Are the Amish starting to pay more attention to a state they have – til now – mostly ignored? A new community in West Virginia appears to be the latest example of a fresh trend of migration to the state.

West Virginia lies wedged between Ohio and Pennsylvania, the two biggest Amish-population states. But for most of its history, it’s had little Amish settlement.

However, things began changing last year, with two new communities popping up, in Barbour County and Mineral County.

Photo by Ed Maurer Review Correspondent

And now there is a third, meaning the number of Mountain State Amish communities has doubled in less than two years, from three to six.

This article in the Hampshire Review is behind a paywall, but gives us a brief look at the new community, which has been settled by Amish from (drum roll…) Lancaster County.

The site is near the hamlet of Points, in Hampshire County.

This is in the eastern “hook” end of the state, so it’s about as close as you will get to Lancaster County (not quite a 3.5-hour car ride to the town of Bird-in-Hand). From the article:

Gentrification has come to their former homes in Lancaster County, and they have come to Hampshire County in search of lower taxes and less regulation, though they have found building codes more restrictive than they had expected.

They live simply, dress plainly and avoid modern technology of any kind, and they hope to fit quietly into Hampshire County.

“We usually like to stay by ourselves,” one said, while saying what nice people her new neighbors seem to be.

While it seems they’ve gotten a warm welcome, there are two problems:

One is the speed of the traffic on Jersey Mountain Road, where there is little room for pedestrians or bicyclists to get off to the side.

Speeding cars may also pose a danger to the horses and buggies they will use for transportation.

When members of their group met with the county planning commission in May, they suggested putting strobe lights on buggy tops, plus red flasher lights on the sides, to make their vehicles more readily seen. They will turn the strobe lights off after dark, so as not to blind drivers.

A second problem is the county building code requirement that housing have electricity — completely alien to their way of life. They are not sure how they will deal with this.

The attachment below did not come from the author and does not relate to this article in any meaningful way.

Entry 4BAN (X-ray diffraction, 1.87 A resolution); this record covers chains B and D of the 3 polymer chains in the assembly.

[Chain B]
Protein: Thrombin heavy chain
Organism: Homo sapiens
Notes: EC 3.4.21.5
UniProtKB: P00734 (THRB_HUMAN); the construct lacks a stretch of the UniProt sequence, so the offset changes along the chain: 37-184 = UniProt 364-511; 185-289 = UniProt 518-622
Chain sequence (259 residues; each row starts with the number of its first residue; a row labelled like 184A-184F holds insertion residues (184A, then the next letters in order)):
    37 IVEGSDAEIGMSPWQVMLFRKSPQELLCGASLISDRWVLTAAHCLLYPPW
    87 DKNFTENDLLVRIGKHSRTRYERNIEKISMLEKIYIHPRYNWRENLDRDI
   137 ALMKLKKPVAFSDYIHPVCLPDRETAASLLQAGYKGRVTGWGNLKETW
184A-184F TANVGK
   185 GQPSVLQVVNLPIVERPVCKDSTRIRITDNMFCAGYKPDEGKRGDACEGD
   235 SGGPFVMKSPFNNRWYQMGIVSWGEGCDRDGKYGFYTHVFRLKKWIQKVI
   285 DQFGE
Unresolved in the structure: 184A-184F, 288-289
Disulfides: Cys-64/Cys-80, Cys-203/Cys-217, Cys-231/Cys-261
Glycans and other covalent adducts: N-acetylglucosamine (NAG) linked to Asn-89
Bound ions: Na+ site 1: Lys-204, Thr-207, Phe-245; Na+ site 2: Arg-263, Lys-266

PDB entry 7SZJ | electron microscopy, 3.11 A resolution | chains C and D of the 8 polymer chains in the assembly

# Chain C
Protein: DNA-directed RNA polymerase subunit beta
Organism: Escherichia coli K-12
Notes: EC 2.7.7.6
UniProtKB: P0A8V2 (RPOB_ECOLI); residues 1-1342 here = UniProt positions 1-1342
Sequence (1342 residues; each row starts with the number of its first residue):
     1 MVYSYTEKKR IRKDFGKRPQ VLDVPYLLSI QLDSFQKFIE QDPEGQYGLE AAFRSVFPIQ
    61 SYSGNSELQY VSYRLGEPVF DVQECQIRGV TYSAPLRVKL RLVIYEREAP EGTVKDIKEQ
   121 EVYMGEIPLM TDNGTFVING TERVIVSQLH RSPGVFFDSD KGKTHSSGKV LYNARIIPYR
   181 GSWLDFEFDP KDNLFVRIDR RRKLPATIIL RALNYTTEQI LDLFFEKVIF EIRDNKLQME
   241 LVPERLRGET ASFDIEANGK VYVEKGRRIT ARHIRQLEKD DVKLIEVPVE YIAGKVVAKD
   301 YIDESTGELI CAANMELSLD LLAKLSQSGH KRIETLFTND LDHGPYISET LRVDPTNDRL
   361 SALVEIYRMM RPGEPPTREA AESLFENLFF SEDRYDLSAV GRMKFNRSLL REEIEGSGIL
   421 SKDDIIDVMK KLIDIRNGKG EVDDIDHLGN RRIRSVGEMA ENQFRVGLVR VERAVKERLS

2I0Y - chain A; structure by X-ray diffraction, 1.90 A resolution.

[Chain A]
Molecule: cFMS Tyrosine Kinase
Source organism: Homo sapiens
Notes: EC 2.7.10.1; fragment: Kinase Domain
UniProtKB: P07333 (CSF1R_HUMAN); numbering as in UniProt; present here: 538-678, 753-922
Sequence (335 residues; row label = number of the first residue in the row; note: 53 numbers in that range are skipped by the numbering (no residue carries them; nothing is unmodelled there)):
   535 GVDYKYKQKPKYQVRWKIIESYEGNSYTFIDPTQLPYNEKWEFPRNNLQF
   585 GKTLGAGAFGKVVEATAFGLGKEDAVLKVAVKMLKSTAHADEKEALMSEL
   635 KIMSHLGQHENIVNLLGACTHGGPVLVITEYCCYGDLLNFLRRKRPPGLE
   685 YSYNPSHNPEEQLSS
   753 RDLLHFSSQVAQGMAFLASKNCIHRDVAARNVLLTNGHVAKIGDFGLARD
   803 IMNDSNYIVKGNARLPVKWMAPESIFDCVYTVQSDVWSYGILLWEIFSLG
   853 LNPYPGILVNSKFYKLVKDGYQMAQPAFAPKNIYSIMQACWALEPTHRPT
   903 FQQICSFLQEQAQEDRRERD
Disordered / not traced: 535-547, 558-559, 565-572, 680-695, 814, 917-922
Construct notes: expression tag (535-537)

It was a surprise, since they were aware that Amish settlers in neighboring Mineral County have not been required to install electric and discovered only after making plans to settle here that it is a Hampshire County requirement.

It seems they are working towards a solution for the electrical issue. If the Amish can get comfortable with the idea, they could install electrical systems, but leave the power switched off. Some Amish do build houses with electrical wiring, in the event that they would sell or rent the home to a non-Amish party.

Will West Virginia continue pulling in Amish?

Amish first settled in West Virginia almost 170 years ago. While that community lasted nearly a century before going extinct, others founded elsewhere at the time went in the opposite direction – becoming thriving and seemingly permanent Amish spots on the map. Relatively few Amish have tried to settle the Mountain State in the ensuing years.

Why has present-day West Virginia lagged in Amish settlements? In recent years neighboring Kentucky has drawn Amish by the buggyloads. Upstate New York has been another hot spot.

Perhaps this is because West Virginia is not a traditional dairy farming state, with a much heavier focus on cattle (the WV cattle industry dwarfs dairy farming, with recent figures showing 380,000 head of cattle to just 9,000 dairy cows).

Much of it is hilly and mountainous terrain, so less appealing for a buggy driver. In contrast, New York has the advantage of a long dairying tradition, and many vacant farms have become available.

That noted, Amish are much less dairy-dependent than they once were. A raft of new occupations including small shops and businesses, as well as alternative farming, provide ways of making a living that their grandfathers’ generation would have lacked.

Perhaps these possibilities – and the potential success of this new crop of settlements in the state – will mean migration-minded Amish start looking more closely at West Virginia as a place to call home.

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